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AI creates images of what people are seeing by analyzing brain scans Story-level




The images in the bottom row were recreated from the brain scans of someone looking at the ones in the top row.

Yu Takagi and Shinji Nishimoto/Osaka University, Japan

A tweak to a popular text-to-image generator AI allows it to convert brain signals directly into images. However, the system requires extensive training using bulky and expensive imaging equipment, so day-to-day mind reading is a far cry from reality.

Several research groups previously generated images from brain signals using power-hungry AI models that require fine tuning of millions to billions of parameters.

Now, shinji nishimoto other yu takagi at Osaka University in Japan have developed a much simpler approach using Stable Diffusion, a text-to-image generator released by Stability AI in August 2022. Their new method involves thousands, rather than millions, of parameters.

When used normally, Stable Diffusion quickly converts text to an image by starting with random visual noise and adjusting it to produce images that look similar to those in your training data that have similar text captions.

Nishimoto and Takagi built two complementary models to make AI work with brain signals. The pair used data from four people who took part in a previous study that used functional magnetic resonance imaging (fMRI) to scan their brains as they viewed 10,000 different images of landscapes, objects and people.

Using about 90 percent of the brain imaging data, the pair trained a model to make links between fMRI data from a region of the brain that processes visual signals, called the early visual cortex, and the images people were seeing.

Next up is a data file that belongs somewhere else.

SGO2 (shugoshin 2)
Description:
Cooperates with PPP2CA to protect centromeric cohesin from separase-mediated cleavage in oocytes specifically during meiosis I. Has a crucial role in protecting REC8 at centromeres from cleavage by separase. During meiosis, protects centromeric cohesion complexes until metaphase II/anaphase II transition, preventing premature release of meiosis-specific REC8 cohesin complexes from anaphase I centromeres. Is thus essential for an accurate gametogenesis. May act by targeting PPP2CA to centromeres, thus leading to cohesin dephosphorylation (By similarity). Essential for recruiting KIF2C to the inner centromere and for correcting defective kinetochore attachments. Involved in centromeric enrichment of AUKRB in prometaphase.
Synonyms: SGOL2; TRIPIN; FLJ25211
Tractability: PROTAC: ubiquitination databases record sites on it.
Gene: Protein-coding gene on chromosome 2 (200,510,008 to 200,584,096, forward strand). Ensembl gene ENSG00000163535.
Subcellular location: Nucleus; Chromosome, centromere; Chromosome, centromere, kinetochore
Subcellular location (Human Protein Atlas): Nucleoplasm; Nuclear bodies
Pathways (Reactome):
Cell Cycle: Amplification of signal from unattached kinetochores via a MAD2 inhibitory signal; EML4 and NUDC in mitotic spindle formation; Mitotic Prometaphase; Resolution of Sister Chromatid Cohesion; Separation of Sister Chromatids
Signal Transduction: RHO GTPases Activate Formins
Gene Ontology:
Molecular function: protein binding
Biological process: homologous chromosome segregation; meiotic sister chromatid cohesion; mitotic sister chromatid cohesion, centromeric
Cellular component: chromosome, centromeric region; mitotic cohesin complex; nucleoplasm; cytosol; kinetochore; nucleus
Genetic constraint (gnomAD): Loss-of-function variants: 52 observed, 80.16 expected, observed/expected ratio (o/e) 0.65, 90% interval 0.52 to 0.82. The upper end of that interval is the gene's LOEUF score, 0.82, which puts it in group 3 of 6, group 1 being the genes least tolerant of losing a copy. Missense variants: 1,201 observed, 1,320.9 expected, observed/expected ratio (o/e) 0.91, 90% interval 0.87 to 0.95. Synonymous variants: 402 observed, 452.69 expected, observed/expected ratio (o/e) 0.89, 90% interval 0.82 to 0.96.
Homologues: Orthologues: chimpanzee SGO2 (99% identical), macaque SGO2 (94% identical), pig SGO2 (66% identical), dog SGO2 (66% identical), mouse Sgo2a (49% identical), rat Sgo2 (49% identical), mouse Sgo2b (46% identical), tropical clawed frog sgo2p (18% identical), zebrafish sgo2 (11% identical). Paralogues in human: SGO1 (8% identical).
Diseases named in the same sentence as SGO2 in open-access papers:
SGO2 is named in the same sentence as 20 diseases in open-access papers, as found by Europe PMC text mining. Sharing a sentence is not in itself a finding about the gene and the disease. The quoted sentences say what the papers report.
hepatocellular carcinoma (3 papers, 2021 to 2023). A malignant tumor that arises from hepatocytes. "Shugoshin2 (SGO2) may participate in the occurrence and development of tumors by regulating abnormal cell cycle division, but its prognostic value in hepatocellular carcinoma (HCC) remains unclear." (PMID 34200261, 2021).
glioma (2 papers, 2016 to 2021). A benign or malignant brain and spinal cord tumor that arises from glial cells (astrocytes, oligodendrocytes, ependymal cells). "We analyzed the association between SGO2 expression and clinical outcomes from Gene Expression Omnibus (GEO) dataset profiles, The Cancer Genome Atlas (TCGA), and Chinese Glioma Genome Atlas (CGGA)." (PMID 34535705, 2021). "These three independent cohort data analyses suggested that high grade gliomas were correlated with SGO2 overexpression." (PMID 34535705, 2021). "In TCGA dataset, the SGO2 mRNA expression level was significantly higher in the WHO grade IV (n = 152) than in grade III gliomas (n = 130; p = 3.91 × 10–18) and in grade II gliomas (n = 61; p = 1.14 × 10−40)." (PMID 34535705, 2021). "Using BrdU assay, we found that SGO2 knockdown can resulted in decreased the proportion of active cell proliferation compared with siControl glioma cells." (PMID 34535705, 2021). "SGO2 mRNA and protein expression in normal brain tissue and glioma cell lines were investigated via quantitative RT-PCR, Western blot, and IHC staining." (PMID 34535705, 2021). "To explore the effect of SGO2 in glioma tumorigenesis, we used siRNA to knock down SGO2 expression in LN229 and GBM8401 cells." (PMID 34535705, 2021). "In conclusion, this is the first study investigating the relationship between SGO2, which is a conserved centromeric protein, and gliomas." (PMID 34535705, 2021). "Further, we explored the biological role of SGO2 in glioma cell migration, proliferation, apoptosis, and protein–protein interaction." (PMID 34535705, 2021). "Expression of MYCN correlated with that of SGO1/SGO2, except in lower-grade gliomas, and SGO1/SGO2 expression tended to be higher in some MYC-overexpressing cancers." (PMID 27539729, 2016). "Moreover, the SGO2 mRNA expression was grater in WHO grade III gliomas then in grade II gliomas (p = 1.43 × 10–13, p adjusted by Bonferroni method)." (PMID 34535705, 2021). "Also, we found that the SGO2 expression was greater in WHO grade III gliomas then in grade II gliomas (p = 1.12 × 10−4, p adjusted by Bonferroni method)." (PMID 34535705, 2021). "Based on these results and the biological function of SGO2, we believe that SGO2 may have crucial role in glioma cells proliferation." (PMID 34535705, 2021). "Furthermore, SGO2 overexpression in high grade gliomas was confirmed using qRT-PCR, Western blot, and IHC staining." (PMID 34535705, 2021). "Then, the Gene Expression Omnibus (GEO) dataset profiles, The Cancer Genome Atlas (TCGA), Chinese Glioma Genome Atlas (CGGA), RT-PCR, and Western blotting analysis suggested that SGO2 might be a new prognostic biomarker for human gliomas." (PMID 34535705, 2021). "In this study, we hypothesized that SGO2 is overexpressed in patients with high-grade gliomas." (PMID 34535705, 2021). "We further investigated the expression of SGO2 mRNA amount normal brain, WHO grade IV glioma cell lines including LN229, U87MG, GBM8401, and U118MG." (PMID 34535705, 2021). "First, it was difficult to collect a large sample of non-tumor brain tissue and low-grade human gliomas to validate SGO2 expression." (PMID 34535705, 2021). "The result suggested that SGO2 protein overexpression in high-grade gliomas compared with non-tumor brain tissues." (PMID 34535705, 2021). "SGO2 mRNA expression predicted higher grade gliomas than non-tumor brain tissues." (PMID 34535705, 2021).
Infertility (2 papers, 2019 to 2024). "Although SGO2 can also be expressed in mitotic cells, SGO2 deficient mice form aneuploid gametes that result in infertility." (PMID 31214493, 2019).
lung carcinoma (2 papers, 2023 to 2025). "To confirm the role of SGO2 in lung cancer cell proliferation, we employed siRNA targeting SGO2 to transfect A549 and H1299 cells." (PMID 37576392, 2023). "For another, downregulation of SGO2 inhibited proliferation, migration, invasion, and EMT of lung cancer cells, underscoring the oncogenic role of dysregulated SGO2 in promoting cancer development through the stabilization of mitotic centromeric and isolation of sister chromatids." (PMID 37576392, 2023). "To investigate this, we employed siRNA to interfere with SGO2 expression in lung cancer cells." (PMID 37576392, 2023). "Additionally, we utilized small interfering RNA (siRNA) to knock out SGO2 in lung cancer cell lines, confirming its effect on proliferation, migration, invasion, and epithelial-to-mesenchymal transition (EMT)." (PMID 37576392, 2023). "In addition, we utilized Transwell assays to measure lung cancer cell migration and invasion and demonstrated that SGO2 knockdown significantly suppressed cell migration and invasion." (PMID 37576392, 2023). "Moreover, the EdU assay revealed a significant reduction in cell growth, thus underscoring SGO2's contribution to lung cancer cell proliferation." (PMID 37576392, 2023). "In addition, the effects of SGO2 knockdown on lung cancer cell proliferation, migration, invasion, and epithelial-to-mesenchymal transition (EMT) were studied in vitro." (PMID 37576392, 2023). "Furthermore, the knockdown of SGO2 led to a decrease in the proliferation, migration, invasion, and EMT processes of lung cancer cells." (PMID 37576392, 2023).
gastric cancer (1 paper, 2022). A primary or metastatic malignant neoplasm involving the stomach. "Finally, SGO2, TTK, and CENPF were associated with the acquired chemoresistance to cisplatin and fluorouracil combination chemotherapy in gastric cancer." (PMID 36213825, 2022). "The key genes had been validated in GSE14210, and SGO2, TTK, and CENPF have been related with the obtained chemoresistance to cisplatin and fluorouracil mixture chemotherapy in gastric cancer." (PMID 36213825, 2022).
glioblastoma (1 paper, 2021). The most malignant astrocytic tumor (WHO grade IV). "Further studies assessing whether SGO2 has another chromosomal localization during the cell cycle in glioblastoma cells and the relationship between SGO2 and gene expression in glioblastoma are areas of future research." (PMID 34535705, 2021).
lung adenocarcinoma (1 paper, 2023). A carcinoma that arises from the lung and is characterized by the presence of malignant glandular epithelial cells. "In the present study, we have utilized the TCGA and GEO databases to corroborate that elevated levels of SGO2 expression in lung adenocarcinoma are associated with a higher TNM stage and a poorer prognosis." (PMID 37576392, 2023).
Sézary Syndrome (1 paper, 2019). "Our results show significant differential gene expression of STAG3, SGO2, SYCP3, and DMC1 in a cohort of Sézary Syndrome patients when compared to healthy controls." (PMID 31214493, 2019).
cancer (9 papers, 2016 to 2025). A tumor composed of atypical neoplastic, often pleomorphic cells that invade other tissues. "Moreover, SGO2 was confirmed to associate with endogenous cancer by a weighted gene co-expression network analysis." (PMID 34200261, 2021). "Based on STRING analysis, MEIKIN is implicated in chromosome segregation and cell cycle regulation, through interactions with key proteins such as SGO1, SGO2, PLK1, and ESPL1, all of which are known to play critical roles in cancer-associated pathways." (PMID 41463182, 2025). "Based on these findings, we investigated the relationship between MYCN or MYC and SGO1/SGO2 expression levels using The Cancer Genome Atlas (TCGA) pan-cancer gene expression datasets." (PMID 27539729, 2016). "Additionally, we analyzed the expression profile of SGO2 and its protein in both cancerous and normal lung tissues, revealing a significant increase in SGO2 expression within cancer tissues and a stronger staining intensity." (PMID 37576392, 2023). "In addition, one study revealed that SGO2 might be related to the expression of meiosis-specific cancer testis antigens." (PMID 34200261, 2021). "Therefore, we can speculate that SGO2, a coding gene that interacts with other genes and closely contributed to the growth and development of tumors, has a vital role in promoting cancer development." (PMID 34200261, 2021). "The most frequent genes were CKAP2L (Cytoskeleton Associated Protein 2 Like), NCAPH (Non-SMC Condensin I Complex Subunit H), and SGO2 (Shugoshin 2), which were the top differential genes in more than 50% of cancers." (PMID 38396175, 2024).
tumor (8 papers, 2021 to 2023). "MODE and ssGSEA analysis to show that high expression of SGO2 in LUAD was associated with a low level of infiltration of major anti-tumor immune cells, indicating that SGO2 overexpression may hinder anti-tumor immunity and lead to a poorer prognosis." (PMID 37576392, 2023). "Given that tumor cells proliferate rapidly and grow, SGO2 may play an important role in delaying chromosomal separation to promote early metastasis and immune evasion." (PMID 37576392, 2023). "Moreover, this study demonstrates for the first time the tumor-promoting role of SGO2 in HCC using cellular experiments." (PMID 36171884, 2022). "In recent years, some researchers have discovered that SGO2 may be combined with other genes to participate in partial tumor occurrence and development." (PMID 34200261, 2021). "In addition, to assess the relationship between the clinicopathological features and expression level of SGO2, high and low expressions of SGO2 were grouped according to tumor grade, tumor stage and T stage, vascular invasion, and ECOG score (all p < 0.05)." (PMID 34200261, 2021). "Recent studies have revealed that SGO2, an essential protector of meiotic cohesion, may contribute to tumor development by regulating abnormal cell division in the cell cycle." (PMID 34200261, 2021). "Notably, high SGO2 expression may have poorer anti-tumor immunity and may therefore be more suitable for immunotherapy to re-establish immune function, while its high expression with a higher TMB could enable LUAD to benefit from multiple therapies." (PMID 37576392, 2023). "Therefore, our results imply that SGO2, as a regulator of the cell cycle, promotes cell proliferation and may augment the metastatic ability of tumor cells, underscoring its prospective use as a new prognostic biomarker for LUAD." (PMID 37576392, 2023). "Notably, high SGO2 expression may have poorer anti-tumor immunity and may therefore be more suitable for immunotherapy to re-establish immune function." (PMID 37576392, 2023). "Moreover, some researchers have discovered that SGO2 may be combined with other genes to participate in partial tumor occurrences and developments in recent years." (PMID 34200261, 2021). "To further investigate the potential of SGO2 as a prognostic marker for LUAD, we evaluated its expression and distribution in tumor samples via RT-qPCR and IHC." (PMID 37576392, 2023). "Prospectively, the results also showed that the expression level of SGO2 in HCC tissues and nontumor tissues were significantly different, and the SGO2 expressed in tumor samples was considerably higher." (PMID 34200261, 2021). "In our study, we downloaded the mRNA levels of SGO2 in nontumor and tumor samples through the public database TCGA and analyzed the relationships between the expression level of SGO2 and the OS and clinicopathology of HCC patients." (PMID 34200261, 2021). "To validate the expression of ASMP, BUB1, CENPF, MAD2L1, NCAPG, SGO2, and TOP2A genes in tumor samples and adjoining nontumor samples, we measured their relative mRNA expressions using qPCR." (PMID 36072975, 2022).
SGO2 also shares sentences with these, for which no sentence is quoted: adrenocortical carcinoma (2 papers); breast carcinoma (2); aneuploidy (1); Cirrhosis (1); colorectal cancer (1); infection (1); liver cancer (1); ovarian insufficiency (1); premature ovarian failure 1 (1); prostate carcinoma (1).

They used the same data set to train a second model to form links between the text descriptions of the images, made by five annotators in the previous study, and fMRI data from a region of the brain that processes the meaning of the images, called the ventral visual cortex.

After training, these two models, which had to be customized for each individual, could translate the brain imaging data into forms that were directly fed into the stable diffusion model. It could then reconstruct about 1,000 of the images people viewed with 80 percent accuracy, without having been trained on the original images. This level of precision is similar to that previously achieved in a study that analyzed the same data using a much more tedious approach.

“I couldn’t believe my eyes, I went to the bathroom and looked in the mirror, then went back to my desk to look at myself again,” says Takagi.

However, the study only tested the approach on four people, and mind-reading AIs work better on some people than others, Nishimoto says.

Also, since the models must be customized to each individual’s brain, this approach requires lengthy brain scan sessions and huge fMRI machines, he says. sikun lin at the University of California, Santa Barbara. “This isn’t practical for everyday use at all,” she says.

In the future, more practical versions of the approach could allow people to make art or alter images with their imaginations, or add new elements to the game, Lin says.


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